Robert M. Harveson, Extension Plant Pathologist, Panhandle Research and Extension Center, Scottsbluff
Dry Bean’s Beginnings
The first ration of dry beans sold for commercial retail in the United States is thought to have occurred in New York State in the 1830s. In 1836 Stephen Coe obtained a single pint of small white beans (also known as pea or navy beans), presumably from a Native American tribe in eastern New York, and planted them on his farm near Yates, Orleans County in the western part of the state. After three successive crops he produced enough beans to sell. A load of 33 bushels was then sold to H. V. Prentiss from Albion, N.Y. By 1890, production in the U.S. exceeded 500,000 bushels.
Dry bean production in Nebraska also started humbly about 1895. According to Leon A. Moomaw’s book of western Nebraska history, “Pioneering in the Shadow of Chimney Rock”, the first reference to anyone growing dry beans in western Nebraska was Charles Stroud of Bayard. He planted 1.5 acres and that crop yielded only 17 bushels total after harvesting plants by hand and beating them with a pitchfork as a thresher. The market class he used for this is uncertain because no mention was made of the type of beans used, nor where the seeds were acquired.
R. A. Emerson
At the same time (late 1890s), on the eastern end of the state, a University of Nebraska horticultural professor named Rollings A. Emerson began a distinguished research career of in plant breeding and genetics. He chose the common bean as his first research model, becoming one of the early (if not the first) dry bean researchers in the United States. His first experiments resulted in a paper published in 1902 entitled “Preliminary Account of Variation in Bean Hybrids,” with a second paper on bean hybrids appearing in 1904. Later he also published several papers pertaining to the inheritance of seed color, seed size and other character traits of the common bean.
In 1914 Emerson moved to Cornell University, where he headed the Department of Plant Breeding. Although he became a world-renowned geneticist with corn (maize), he is little known in his home state and should be recognized as a major catalyst for beginning the dry bean industry in Nebraska. He greatly influenced the field of corn genetics, mentoring many brilliant young scientists who later became accomplished geneticists in their own right, including the Nebraska native and Nobel laureate, George Beadle.
Chester B. Brown
Although Emerson’s work with beans at the turn of the 20th century paved the way for beginning this industry in Nebraska, the one person probably most responsible for championing and introducing bean production into the North Platte Valley was Chester B. Brown. His family established a homestead near Morrill in 1893 and began farming.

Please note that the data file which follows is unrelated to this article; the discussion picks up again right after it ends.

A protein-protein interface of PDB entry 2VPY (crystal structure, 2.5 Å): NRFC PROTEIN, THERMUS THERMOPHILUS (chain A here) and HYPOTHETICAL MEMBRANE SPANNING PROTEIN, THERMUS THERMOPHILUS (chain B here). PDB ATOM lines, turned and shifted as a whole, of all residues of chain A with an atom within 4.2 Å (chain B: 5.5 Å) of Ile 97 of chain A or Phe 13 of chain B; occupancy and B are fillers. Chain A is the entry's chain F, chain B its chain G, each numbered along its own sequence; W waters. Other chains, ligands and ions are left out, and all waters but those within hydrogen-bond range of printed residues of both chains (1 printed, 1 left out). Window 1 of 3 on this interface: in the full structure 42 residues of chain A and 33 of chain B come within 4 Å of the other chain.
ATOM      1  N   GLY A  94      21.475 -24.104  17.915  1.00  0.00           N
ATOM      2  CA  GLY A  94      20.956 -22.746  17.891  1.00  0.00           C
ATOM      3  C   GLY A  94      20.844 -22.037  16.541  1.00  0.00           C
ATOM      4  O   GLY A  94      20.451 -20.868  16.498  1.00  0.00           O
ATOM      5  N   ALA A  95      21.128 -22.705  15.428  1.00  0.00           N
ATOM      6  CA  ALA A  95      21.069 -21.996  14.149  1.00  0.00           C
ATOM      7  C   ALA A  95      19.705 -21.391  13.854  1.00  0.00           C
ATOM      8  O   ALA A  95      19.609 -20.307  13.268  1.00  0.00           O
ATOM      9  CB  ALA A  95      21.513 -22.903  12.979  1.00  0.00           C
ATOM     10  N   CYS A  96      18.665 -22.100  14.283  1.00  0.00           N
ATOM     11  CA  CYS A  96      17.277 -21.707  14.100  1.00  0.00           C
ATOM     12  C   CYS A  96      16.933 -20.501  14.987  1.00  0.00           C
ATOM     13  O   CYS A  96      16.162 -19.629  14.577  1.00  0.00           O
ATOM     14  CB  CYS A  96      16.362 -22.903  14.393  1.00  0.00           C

Sugarbeets and potatoes became the most important crops grown in western Nebraska after the sugarbeet factory was constructed in Scottsbluff in 1910. However, after suffering the disappointment of harvesting a crop of more than 11,000 bushels of potatoes that could not be sold, Brown began investigating cultivating another crop for improving profitability on his farm. On a trip to Idaho in 1923, he purchased great northern bean seeds and brought them back to Nebraska, thinking that they could be produced successfully due to similar climate, elevation, and other similar growing conditions. He planted and harvested 10 acres of beans on his farm with very good results before encouraging others in the area to try them as well.
By 1926, he had sufficiently demonstrated to neighbors the potential for bean production, enabling them to collaboratively purchase a small cleaner, mounting it on a truck and moving around from field to field, cleaning and sacking harvested beans. This formally began the industry in Nebraska. Brown began handling dry beans commercially in 1927 after renting a portion of a potato warehouse in Morrill.
At this time most of the beans grown were concentrated in and around Morrill; however, this practice continued to expand in the 1930s throughout the North Platte River Valley and beyond.
Dry bean statistics and great northern bean origin
Today production is concentrated in Nebraska’s Panhandle, with growers planting anywhere from 150,000 to 200,000 acres annually. Of the 17 states that grow beans in the United States, Nebraska is third in total production of dry beans. In terms of market class, Nebraska grows more great northern beans than any other state and is second in pintos and light red kidney beans. In fact, Scotts Bluff County is the seventh-largest bean-producing county in the United States.
The origin of the great northern bean may also be of interest. According to Leland W. Hudson (Regional Plant Introduction Station, Washington State University), in 1935 the 52nd annual seed catalog of the Oscar W. Will and Co. in Bismarck, N.D., claimed that the seed of the great northern bean was originally obtained by his father, Oscar H. Will, in 1887 from a Hidatsa Native American known as Son of Star, whose tribe had grown the white bean for years.
Think about this the next time you are grocery shopping and purchasing great northern beans (canned or dry). There is strong possibility that they were grown locally somewhere in the western Nebraska Panhandle, but also remember that they were also originally derived from a small sample of beans given by a North Dakota Native American tribe more than 130 years ago.